Friday, April 20, 2018

I Feel Pretty: Sweet self-empowerment saga

I Feel Pretty (2018) • View trailer 
3.5 stars. Rated PG-13, for fleeting nudity, sexual candor and profanity

By Derrick Bang • Originally published in The Davis Enterprise, 4.20.18

Here’s a nice surprise.

Few actors could rebound so successfully from a bomb the size of last year’s Snatched, but Amy Schumer has managed a reasonably graceful landing.

Believing that their chances of scoring online dates will increase if they tackle the problem
en masse, Vivian (Aidy Bryant, left), Jane (Busy Philipps) and Renee (Amy Schumer)
strike a pose for a group selfie.
I Feel Pretty blends (mostly) gentle romantic comedy with a well-delivered message on the importance of self-worth: of being not merely resigned to the hand one has been dealt, but celebrating it, each and every day. That’s a valuable lesson in an era when, everywhere we look, we’re encouraged to emulate — nay, become — akin to the media-splashed icons of physical perfection who surround us.

An impossible task. And one that can’t help feeding natural insecurities.

High fives, then, to Schumer and the writing/directing team of Abby Kohn and Marc Silverstein, for concocting such a (mostly) delightful rebuttal to such nonsense.

(The “mostly” applies because Schumer indulges in occasional bits of needless vulgarity that — in each case — briefly bring the film to a screeching halt. Apparently she can’t help herself.)

New Yorker Renee Bennett (Schumer) lives each day beneath a hovering cloud of low self-esteem and minimal expectations, convinced that she’s not “good enough” to share space with those who invariably seem to be something “better.” Such feelings are exacerbated by her job: toiling mostly unseen in a basement server room as one of two employees who handle Internet orders for cosmetic giant Lily LeClair’s upscale Fifth Avenue headquarters.

Renee shares this grimy garret with the misanthropic Mason (Adrian Martinez, an understated hoot), who — were he asked — probably prefers such surroundings.

Down time is spent with best buds Jane (Busy Philipps) and Vivian (Aidy Bryant); they collectively view themselves as three musketeers mounting frequent assaults on dating web sites ... never breaking past the outer ramparts.

And everywhere Renee goes — whether spin class at SoulCycle, or infrequent visits to Lily LeClair HQ — she’s all but invisible to the beautiful people who surround her. With one exception: Mallory (Emily Ratajkowski), who, despite being a flawless model like so many others, is a genuine human being with both heart and soul.

No surprise, then, that Renee — at a despairing low point — impulsively makes a big, tall wish (after seeing the similar moment while catching up with the movie Big).

Friday, April 13, 2018

Beirut: A savvy espionage thriller

Beirut (2018) • View trailer 
3.5 stars. Rated R, for violence and profanity

By Derrick Bang

Tony Gilroy has a flair for placing compelling characters at the heart of world-shattering events, whether wholly imagined or extracted from actual history, thereby involving viewers on a more comprehensible and intimate level.

Mason Skiles (Jon Hamm, center) quickly realizes that he has been dragged back to
Beirut under false pretenses, the actual reasons soon to be explained by CIA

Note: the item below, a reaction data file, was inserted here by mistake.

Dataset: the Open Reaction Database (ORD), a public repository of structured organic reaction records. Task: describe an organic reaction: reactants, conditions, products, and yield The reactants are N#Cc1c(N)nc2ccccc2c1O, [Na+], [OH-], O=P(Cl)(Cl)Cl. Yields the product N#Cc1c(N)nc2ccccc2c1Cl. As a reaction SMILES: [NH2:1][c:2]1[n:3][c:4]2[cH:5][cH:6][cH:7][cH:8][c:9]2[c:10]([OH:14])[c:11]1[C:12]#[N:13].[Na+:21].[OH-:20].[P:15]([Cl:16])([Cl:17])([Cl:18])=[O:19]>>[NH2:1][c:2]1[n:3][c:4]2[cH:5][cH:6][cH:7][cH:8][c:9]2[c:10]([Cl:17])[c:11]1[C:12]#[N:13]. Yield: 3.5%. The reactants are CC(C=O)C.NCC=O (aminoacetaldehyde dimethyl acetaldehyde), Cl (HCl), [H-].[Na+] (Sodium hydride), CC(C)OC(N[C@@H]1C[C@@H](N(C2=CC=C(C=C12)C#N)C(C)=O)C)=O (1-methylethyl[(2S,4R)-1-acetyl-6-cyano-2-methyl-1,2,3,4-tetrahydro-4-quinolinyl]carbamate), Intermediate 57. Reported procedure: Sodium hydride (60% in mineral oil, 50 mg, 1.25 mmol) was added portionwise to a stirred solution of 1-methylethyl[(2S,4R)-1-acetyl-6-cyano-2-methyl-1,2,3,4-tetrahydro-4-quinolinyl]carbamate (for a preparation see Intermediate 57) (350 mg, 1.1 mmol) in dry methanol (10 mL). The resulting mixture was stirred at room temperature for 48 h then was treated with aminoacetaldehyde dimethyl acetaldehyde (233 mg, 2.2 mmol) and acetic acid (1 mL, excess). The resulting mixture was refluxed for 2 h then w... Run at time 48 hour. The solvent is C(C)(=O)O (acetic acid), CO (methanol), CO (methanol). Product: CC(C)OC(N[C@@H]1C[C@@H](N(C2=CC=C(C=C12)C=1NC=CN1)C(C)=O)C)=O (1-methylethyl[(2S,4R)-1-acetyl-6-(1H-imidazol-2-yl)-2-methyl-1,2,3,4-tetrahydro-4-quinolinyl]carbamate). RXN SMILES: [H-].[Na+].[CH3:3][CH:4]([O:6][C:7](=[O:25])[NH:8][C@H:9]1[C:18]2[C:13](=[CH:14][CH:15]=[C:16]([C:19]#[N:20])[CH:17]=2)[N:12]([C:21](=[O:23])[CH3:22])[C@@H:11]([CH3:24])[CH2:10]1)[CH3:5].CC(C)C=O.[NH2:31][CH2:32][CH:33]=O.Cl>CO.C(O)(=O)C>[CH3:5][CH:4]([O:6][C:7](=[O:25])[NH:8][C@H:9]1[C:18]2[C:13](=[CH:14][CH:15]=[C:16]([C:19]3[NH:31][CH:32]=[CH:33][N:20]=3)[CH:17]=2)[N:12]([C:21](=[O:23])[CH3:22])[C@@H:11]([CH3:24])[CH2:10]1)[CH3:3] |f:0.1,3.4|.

operatives Sandy Crowder (Rosamund Pike) and Donald Gaines (Dean Norris).
He tells complex stories through the eyes of just a few (more or less) ordinary folks, often in a manner that feels Hitchcockian: the hero besieged on all sides, uncertain who to trust, often in way over his head. This talent brought Gilroy a well-deserved Oscar nomination for 2007’s Michael Clayton, and he did a similarly fine job on the 2009 adaptation of State of Play.

Then, too, Gilroy knows his way around adrenaline-charged espionage thrillers, having scripted — and, in one case, directed — four of the recent Bourne entries.

All these elements are in play with Beirut, an audaciously clever and suspenseful drama set during the eponymous city’s catastrophic transition from picturesque cultural melting pot to violence-ridden war zone. The focus is on one man who reluctantly returns to a land he once loved, but which now yields only nightmares, and has become ludicrously dangerous: where “truth,” if it exists at all, emerges only when it’s convenient ... or, more likely, when it’s profitable.

Gilroy’s story can’t help feeling far-fetched, particularly as matters grow increasingly complicated. But, sadly, it probably isn’t.

We meet American diplomat Mason Skiles (Jon Hamm) under happy circumstances in 1972, hosting a lavish dinner party at his Beirut estate; the attendees include dignitaries, movers and shakers from various neighboring countries, and even an American senator. Mason is at his best, gliding from one guest to another: telling an insightful story here, facilitating a mutually beneficial introduction there.

It becomes clear, from Mason’s smooth patter, that he’s a fixer: a negotiator (and, frankly, that would have been a better title for this film) able to analyze both people and situations with uncanny accuracy. “Don’t play poker with him,” somebody later cautions, when describing Mason.

The party’s carefully established convivial balance tips with the late arrival of Mason’s best friend, CIA agent Cal Rily (Mark Pellegrino). Moments later — likely not coincidence — the gathering erupts in lethally violent chaos. Mason’s world is shattered in a heartbeat.

Rampage: Nothing but noise

Rampage (2018) • View trailer 
Two stars. Rated PG-13, and quite generously, for violence, gore, destruction, dramatic intensity and brief profanity

By Derrick Bang

Art often responds to life.

Back in the 1950s, rising Cold War paranoia and atomic-era anxiety prompted Hollywood to uncork a series of “giant whatzis” movies: giant ants (Them), giant spiders (Tarantula), giant scorpions (The Black Scorpion), and even — I’m not making this up — giant grasshoppers (Beginning of the End).

With Chicago being demolished by a couple of extremely nasty monsters, can one man and
his faithful albino gorilla companion make a difference? This flick would like you to
think so...
These days, the night terrors are induced by misguided genetic editing and greed-driven corporate malfeasance. But the results are the same: giant whatzis movies.